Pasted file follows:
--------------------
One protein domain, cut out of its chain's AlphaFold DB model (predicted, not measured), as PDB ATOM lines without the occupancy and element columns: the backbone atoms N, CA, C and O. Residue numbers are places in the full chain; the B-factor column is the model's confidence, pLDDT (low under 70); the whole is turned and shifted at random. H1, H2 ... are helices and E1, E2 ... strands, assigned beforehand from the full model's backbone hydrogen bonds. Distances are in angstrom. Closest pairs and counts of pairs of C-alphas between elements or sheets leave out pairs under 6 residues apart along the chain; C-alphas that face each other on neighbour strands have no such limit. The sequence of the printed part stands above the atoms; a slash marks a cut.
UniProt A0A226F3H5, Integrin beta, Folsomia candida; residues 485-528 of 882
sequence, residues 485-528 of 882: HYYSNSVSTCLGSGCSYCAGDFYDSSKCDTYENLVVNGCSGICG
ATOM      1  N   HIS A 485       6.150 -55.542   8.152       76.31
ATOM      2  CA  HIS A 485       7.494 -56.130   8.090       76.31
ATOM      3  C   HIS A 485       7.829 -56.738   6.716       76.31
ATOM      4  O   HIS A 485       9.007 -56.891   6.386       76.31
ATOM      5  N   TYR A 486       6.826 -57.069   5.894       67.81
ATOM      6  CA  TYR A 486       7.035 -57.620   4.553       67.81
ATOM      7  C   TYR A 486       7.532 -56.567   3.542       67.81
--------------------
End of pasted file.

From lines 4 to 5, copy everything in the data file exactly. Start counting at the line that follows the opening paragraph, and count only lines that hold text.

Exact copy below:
ATOM      2  CA  HIS A 485       7.494 -56.130   8.090       76.31
ATOM      3  C   HIS A 485       7.829 -56.738   6.716       76.31